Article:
“I never really thought they were true. Why would we keep someone like that around?” Ziedon noticed that Werald was rubbing his Morenthian amulet again. Silnquost had a hand in his pocket, and Ziedon guessed that he had something similar. “So what are you going to do with me?” All nervousness had left Reva's voice.
“Do with you? I thought we'd just talk a bit.” Ziedon moved his hands, spilling herbs on his increasingly irrelevant mixture. His fingers worked the herbs together as he continued. “A sorcerer, murderer and heathen? Now those are a pretty three. Are there any specifics to the stories, as to what I have done and to whom?”
“Not really, but I think they wanted me to think you were the one who's caused so much trouble lately.”
Ziedon paused in his work on the herbs to lift a hand and motion for Reva to talk. “Please continue, I would appreciate hearing all the rumors and talk you have heard about me. I am pretty starved for information, locked away here in this guildhouse, for my own protection to be sure.”
“Well there was Waylad – the guard that used to be against Galgewe but now just raves about an Andrithan enchanter named Ziedon. I hear he was pardoned by some priests today, and he's been in the House. A lot of other people are saying they were enchanted too, especially people locked up in Waylad's prison, and there are some guards…” Werald looked on in awestruck facination. Silnquost made a better show of neutrality. “Then there's Galgewe, who was killed by magic. An explosion that took down half his guildhall – I mean, his complex – and then he was pecked to death by a demon disguised as a bird, who was being controlled by a summoner, and people say the sommoner and the enchanter are the same person. There were witnesses.”
Ziedon gave a subtle wink to Werald. “Posh, all a barrel of lies by Galgewe's camp. It is amazing to think that any rational person would believe such stories. But you are a lucky one to have the attention of your guildmaster and a master such as this fine man. We kept each other company for several hours this morning but he is very stoic and wouldn't think to sing his own praises, and so it is was difficult to get his measure. Please, do me the honor of telling me a bit about your master, we are all friends here after all.”
“Oh, he's okay. He's the only journeyman with an apprentice though, so that makes it hard, but some day I'll have a real –” He stopped and looked at Werald. “Oh, sorry. I–”
“That's enough,” Werald said.
Silnquost grinned at Ziedon. “Facinating. And how far does this control extend? Could you make him act directly against my interests? For example, to take a knife to me? Feel free to demonstrate. My guards here will prevent anything untoward.”
Ziedon looked over at Reva. “You wouldn't mind giving us a few minutes alone would you? I'd appreciate it if you would just step outside. I need to talk to the guildmaster.” Once Reva left the room, Ziedon explained. “It isn't a domination of his mind or spirit, nor does it make him any less intelligent. For example, he heard everything that you just said and might wonder why you would ask me such a thing. I could probably get him to attack you, but I would need to present things in such a manner to make him think I was in danger or that it was in my and his best interests.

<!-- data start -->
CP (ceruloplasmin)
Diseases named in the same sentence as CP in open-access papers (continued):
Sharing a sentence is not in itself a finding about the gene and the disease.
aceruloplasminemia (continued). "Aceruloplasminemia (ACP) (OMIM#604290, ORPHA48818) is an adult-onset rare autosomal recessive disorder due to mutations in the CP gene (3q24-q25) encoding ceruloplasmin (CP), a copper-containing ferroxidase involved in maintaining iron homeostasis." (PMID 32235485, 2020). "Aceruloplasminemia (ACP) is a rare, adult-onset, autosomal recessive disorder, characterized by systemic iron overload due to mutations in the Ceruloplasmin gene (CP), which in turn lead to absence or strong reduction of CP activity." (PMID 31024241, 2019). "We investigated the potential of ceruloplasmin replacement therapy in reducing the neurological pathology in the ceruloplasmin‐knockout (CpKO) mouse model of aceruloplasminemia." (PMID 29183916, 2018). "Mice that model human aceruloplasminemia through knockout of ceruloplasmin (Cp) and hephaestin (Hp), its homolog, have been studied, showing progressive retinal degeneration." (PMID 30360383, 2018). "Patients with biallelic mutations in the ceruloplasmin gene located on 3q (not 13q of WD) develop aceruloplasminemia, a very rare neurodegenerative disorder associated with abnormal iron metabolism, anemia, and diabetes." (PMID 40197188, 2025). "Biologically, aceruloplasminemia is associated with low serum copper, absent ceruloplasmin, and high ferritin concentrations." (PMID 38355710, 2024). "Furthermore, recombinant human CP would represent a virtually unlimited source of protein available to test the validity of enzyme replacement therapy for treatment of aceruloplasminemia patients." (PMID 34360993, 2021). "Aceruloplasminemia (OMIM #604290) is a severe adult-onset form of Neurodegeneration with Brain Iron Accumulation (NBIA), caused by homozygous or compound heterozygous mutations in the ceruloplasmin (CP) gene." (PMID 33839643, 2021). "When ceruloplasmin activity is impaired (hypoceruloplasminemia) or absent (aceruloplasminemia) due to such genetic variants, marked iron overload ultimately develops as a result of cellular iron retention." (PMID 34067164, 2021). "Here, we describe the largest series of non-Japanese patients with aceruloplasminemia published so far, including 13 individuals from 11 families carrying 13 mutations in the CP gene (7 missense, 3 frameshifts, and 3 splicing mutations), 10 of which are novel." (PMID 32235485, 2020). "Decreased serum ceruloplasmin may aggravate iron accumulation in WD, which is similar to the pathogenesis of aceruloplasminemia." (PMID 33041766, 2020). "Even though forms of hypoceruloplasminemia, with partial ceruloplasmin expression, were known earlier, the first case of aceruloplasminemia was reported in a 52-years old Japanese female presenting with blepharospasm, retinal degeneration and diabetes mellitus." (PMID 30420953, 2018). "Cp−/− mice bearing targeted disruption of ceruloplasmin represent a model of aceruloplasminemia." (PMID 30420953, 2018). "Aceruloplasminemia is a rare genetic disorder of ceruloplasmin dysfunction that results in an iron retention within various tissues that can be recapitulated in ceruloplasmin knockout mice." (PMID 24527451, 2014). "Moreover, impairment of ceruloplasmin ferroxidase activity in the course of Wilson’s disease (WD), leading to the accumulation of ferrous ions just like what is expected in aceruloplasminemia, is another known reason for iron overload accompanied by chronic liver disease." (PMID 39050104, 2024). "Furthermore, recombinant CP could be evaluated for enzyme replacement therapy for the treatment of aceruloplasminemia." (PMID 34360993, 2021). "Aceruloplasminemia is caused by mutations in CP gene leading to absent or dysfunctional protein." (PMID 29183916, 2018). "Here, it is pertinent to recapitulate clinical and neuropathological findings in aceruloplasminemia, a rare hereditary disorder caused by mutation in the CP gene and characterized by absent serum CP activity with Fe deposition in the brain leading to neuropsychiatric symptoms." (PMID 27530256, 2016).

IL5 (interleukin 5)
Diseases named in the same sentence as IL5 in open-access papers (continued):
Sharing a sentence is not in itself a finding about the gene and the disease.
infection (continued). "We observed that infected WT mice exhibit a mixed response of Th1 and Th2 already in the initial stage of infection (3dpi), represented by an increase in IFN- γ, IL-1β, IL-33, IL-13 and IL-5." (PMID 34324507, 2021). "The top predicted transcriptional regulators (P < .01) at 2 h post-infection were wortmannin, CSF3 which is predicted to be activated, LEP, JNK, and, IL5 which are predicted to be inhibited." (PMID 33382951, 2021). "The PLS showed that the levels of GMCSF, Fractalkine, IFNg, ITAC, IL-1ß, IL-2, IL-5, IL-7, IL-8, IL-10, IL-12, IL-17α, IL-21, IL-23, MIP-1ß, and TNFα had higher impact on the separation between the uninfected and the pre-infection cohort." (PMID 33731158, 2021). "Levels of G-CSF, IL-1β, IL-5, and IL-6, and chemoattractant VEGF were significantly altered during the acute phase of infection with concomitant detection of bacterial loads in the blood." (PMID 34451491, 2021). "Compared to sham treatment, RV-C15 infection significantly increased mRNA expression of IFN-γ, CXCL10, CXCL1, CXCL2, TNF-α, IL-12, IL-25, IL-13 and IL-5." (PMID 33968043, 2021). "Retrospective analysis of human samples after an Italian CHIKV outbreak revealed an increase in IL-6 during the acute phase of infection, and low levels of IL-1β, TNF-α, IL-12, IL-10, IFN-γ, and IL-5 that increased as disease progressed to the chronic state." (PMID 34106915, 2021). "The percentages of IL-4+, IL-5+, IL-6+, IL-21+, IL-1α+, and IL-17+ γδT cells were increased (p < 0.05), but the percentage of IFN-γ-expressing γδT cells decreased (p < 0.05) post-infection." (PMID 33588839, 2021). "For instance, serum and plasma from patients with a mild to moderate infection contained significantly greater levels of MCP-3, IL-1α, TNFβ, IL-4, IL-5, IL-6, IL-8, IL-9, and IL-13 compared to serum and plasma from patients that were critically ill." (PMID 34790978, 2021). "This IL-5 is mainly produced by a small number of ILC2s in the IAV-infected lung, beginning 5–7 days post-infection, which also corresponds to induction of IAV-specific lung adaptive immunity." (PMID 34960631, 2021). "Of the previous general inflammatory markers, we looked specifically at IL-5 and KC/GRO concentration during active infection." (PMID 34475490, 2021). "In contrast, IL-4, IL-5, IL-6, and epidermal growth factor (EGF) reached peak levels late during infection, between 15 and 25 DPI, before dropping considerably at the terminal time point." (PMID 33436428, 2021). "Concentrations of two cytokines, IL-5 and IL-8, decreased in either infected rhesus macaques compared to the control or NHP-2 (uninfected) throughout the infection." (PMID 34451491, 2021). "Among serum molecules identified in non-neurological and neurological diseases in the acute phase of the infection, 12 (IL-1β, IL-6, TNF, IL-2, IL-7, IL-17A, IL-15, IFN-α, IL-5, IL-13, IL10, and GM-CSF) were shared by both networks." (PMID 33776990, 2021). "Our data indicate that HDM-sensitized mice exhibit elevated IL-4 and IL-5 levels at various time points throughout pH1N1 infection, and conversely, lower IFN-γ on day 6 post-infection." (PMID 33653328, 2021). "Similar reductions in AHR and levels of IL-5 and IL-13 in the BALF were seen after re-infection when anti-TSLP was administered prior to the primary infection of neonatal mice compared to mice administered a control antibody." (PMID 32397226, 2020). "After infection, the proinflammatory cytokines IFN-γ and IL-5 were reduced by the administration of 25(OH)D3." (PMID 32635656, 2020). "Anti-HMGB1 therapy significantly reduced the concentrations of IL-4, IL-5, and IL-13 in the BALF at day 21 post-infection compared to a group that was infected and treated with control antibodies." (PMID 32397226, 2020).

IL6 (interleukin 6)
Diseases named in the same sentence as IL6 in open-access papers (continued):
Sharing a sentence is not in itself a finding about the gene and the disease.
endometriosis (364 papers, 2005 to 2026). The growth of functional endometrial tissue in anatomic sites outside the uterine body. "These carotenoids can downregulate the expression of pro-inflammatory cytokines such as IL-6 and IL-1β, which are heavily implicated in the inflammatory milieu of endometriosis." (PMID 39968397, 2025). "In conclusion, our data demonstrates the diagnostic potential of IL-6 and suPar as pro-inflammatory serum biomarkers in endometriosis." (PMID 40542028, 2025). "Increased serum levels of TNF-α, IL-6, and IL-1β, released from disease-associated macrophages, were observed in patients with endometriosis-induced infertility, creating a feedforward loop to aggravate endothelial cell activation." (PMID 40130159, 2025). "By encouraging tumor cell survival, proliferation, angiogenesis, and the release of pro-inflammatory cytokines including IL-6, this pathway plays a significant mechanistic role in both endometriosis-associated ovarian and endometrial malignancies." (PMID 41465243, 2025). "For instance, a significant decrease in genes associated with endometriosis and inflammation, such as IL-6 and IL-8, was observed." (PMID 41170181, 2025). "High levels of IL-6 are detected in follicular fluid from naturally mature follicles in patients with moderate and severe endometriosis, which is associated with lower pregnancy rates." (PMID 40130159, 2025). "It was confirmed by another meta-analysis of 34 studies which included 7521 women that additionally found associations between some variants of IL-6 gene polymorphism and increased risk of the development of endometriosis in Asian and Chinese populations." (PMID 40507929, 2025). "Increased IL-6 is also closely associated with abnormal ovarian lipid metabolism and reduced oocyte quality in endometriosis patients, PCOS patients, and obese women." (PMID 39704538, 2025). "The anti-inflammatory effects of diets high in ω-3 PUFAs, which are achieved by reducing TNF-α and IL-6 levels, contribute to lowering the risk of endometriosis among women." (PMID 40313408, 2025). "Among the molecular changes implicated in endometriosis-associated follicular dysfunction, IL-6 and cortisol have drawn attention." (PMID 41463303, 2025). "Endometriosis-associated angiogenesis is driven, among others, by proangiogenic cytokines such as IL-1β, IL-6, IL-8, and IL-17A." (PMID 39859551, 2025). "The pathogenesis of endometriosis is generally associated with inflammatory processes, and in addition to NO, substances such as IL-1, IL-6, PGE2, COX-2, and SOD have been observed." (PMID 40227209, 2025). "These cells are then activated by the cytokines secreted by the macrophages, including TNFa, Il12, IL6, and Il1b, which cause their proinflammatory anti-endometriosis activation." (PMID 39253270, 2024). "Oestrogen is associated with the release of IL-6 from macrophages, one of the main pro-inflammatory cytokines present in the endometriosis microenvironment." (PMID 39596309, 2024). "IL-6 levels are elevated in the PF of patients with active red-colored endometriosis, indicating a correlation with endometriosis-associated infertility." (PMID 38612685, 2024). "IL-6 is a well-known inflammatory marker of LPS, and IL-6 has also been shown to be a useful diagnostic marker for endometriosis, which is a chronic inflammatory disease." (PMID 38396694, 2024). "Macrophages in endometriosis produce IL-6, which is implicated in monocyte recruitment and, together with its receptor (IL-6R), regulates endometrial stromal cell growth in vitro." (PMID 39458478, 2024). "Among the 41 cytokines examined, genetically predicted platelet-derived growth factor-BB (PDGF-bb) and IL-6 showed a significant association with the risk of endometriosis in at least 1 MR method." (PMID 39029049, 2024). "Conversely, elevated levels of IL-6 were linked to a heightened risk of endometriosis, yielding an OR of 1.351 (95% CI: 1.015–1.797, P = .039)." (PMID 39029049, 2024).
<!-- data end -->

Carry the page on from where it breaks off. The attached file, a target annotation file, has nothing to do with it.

“For example, if you were to have one of your guards hold my hands behind my back and you start coming at me with a dagger; and then I call Reva into the room with a desperate tone and plea for him to defend me. He would attack. More than likely he would attack you first because you are the immediate threat to me, and then he would attack the guard who was holding me.
“But as to all of us sitting in a room and then me just turning to Reva and asking him to attack you…” Ziedon shrugged his shoulders. “That I cannot do.” He snorted. “This isn't magic after all. But what I can do is talk to him alone and tell him that you are a danger and a bad man. That you apprenticed him to a mere journeyman in an effort to keep him back, and that you have been systematically eliminating or subverting all of your competition to expand your evil holdings on this fair town. That you are behind the attack on Reden Orfort, placing blame on Galgewe, thereby gaining his support. That you were the one behind Raiborder's disappearance. That you hired a man to attack Batarel and had your men rough up Leve Herelg. That you've imprisoned one of the Knights of Peace.” Ziedon acted as if he were in a conversation with Reva. “Silnquost is a very bad man, my dear Reva, wouldn't you want to stop him before he completely destroys this entire town? But how? How could we stop him? Oh? Would you have access to his kitchen? Oh, you do? Well then, it would happen that I have some odorless herbs that would make Silnquost sick. No, no. No permanent damage, that would make us as bad as he is, but it would leave him bed- ridden for a time, allowing the town to be free of his meddling and get things back to normal. You think you could place this concoction into his food? Oh, excellent. Now, you would want to be careful not to let anyone get the idea that you know of Silnquost's evil actions, otherwise think of what he would do to you and your family. A simple swipe of the hand to mix this into his food or drink and all will be well. You are sure to be rewarded and I would greatly appreciate it. There you go, now, off with you.”
Ziedon had continued to work on the herbs in front of him as he spoke. Now he paused to open a few packets of colored powders: red, yellow and blue. He took a pinch of each and pushed them to the side. “Now, that is something I could do,” Ziedon said. “There are a few other tricks that I know as well. Would you care for me to demonstrate?”